Classical Bohr Atom

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Order of Magnitude Interaction of Radiation and Matter

It turns out that you can tell a cute little story about the energy levels in hydrogen-like atoms using a simple Bohr model of the hydrogen atom and classical physics. You just need a couple small doses of quantum mechanics in the beginning to get you started on the right track.

Energy Levels

  • Electronic Transitions:
Sketch of Rydberg- and Lyman- for hydrogen

We’ll start with the Bohr atom, and follow a classical derivation/estimation path. The only quantum mechanics that we need to inject is that angular momentum comes in units of . So let’s begin by quantizing the angular momentum associated with the electron’s orbit around the nucleus. We’ll define the radius of the electron’s orbit as , and the velocity that the electron travels at will be . This gives us the following expression for the angular momentum for units of :

If we balance the force required to keep the in a circular orbit with the electric force:

A Rydberg is the energy required to ionize an H atom from the ground state. It is . We can estimate it by integrating the electric force from to , but in reality, there is another factor of 2:

  • Fine Structure:

Fine Structure comes from the interaction of the magnetic moment of the with the a caused by the Lorentz-transformed Coulomb field of the proton (generated by the ’s motion). The energy of a dipole interaction is , so we’d expect that:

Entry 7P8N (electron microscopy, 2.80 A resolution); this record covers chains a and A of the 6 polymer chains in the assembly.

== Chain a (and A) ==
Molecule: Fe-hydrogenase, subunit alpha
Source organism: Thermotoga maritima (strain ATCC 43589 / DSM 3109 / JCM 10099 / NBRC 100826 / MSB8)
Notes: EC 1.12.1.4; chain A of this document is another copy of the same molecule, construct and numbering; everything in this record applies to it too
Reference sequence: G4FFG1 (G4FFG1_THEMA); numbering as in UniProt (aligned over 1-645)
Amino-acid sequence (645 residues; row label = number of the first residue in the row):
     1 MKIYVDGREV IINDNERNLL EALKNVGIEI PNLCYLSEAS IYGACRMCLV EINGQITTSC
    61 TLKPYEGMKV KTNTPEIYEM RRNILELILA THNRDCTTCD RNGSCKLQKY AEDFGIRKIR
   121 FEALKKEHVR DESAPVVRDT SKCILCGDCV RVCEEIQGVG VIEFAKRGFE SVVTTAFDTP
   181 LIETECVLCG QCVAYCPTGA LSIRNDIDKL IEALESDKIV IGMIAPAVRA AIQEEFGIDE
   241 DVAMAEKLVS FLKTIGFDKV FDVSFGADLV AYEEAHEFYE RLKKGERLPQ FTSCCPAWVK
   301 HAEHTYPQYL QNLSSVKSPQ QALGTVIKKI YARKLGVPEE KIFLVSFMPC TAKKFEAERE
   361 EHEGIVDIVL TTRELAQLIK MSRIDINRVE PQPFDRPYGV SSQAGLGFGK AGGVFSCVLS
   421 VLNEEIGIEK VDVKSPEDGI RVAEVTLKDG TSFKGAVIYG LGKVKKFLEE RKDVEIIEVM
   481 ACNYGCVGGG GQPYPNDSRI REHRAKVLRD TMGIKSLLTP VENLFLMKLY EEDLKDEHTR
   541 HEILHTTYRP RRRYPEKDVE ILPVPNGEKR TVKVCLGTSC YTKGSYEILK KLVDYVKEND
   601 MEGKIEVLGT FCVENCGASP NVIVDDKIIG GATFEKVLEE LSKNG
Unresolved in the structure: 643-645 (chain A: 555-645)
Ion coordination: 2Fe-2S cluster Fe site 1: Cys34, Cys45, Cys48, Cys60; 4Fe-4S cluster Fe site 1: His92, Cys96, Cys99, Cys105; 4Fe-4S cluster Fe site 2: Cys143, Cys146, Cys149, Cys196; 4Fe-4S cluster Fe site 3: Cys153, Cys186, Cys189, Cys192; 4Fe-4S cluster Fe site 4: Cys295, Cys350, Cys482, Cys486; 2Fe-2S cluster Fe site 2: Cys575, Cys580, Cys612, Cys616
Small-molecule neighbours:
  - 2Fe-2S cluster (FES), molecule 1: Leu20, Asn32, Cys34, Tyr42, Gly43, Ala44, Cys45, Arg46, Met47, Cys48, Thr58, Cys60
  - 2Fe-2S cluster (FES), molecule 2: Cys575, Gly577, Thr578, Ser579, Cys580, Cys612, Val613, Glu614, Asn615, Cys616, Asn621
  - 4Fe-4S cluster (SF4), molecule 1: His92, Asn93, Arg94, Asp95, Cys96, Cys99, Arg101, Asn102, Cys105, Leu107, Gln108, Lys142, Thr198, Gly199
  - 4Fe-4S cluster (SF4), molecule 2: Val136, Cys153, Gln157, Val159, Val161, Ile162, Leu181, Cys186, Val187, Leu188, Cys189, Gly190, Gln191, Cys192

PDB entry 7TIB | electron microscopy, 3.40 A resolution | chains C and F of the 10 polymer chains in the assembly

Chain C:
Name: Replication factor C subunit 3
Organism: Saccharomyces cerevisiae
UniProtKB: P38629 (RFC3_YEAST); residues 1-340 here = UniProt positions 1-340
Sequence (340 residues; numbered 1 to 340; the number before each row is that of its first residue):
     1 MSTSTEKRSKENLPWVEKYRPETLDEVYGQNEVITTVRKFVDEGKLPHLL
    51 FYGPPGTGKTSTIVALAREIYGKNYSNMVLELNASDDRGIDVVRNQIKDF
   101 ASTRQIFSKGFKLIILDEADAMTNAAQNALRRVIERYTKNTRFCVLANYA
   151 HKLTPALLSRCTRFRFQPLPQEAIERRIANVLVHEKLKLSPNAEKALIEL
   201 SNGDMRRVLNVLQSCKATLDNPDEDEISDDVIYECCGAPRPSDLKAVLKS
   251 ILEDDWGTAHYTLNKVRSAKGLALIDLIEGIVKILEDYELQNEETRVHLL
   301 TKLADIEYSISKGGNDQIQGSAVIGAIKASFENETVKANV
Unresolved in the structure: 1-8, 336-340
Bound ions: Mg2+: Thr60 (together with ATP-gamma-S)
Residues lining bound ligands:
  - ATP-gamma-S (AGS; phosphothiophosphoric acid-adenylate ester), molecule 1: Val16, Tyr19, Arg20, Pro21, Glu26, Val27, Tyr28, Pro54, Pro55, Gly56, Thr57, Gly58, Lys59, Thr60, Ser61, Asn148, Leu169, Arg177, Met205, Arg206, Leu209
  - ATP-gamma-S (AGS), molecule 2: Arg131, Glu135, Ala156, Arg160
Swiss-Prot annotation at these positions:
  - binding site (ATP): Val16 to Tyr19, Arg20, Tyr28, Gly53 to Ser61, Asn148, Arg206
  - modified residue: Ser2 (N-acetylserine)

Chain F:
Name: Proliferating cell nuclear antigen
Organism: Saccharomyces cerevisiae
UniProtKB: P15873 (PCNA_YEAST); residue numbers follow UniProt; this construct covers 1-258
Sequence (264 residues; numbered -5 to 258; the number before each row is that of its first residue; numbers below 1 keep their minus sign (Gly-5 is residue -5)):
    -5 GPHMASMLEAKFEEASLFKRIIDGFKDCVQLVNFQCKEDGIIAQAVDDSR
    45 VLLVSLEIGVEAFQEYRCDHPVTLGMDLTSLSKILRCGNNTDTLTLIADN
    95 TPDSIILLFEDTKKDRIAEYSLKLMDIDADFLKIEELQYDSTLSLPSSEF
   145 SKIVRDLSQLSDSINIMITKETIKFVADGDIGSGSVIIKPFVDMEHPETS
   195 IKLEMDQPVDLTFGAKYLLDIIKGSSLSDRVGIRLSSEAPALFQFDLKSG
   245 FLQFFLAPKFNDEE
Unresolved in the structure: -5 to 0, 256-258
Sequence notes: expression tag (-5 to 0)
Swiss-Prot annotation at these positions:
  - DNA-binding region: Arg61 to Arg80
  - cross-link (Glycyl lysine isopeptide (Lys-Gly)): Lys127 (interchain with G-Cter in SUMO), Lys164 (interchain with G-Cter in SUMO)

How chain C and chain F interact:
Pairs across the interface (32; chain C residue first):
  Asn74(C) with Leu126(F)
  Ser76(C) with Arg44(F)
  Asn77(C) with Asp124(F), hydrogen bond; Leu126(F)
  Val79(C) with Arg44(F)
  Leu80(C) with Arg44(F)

To estimate B: , and ( is the fine structure constant):

Estimating : The of a dipole goes as , so , where is the classical radius. Estimating that the rest mass energy of the should be about the electrostatic potential energy left in the , :

We can estimate by reverting to Maxwell’s equation:

Again, we estimate that , and because the electron spin is quantized, . After some algebra, we get that:

(Bohr magneton for )

(Bohr magneton for nucleus) Getting back to the energy:

  • Hyperfine Structure:

Instead of using the Bohr magneton, we use the intrinsic magnetic moment (spin) of the nucleus:

Thus:

Note that Fine and Hyperfine are magnetic dipole transitions. level transitions are electric dipole transitions. Magnetic dipole transitions are generally weaker.

  • Vibrational Transitions in Molecules:

Our general technique with vibrational transitions is to model them as harmonic oscillators. Thus, they should have the characteristic harmonic energy series:

For a harmonic oscillator, . We estimate that since the force for a spring is , and that force should be about the Coulomb force on ’s. If we say that atoms stretch with respect to each other about a Bohr radius:

where A is the atomic mass # of our atoms.

  • Rotational Transitions in Molecules:

The thing to remember is that angular momentum comes in units of .